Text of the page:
TRENTON – Learning from her own recent experience, Senator Shirley K. Turner (D-Mercer) today warned New Jersey consumers to be vigilant against growing text messaging scams known as “fishing” in which unscrupulous third parties attempt to pose as a financial institution or other trustworthy entities in order to obtain crucial private information such as bank account or social security numbers.
“I recently received a text message from someone posing as Wachovia bank, in which they actually listed the first four digits of my bank account and claimed there was an issue and I needed to call immediately to resolve it. When I called the number they provided in the text message, they attempted to get me to divulge my full account and PIN number. Fortunately, I wised up before giving away any confidential information. When I called the real number for Wachovia later, they informed me that hundreds of people have been calling them about the same scam right now. Hopefully my experience will help countless other people avoid any harmful deceptions,” said Sen. Turner.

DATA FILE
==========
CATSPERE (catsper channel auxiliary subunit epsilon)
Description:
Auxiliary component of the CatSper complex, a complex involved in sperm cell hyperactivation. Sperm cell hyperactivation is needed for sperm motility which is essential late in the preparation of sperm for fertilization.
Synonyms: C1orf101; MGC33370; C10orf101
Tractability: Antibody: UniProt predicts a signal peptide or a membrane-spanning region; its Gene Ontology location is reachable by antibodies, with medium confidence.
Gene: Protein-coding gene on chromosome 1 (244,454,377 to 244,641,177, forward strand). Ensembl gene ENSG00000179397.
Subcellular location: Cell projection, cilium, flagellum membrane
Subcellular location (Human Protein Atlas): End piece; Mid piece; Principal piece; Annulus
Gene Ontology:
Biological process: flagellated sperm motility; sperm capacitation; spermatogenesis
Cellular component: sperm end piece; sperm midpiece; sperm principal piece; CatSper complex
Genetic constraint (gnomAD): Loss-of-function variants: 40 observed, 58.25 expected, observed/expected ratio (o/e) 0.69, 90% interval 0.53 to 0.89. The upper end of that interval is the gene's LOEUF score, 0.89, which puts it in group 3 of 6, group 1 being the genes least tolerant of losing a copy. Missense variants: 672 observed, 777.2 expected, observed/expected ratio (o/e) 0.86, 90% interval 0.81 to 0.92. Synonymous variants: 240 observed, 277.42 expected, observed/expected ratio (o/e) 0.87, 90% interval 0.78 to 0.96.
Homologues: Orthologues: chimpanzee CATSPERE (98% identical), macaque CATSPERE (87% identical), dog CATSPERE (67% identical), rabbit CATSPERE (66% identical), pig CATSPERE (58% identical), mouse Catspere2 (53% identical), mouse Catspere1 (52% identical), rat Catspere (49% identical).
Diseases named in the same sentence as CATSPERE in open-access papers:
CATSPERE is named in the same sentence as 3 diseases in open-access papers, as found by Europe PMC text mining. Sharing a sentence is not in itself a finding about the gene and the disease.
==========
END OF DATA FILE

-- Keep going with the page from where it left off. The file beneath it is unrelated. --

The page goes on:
Fishing scams have typically been conducted by phone or e-mail, but have more recently begun to grow in the form of text messages. Predators rely on unassuming individuals, often times senior citizens, new immigrants or young consumers, who will assume the message is coming from a valid institution and divulge private account information that can later be used for identity theft or account hacking. Senator Turner warned the uninitiated to always err on the side of caution.
“I was fortunate in that I did not give out vital information that could have been used to steal money from my account, but many people are not as lucky. The easiest way to avoid these types of scams is to use the phone number listed on the back of your bank or credit card or on your account statements. This way you know you are dealing with the real institution and they can quickly tell you if they have reached out to you or if it is a scam that’s being conducted.”
Senator Turner was also the prime sponsor of a 2005 law that provided New Jersey with some of the nation’s most far-reaching protections against identity theft and gave victims the tools to restore their good name.
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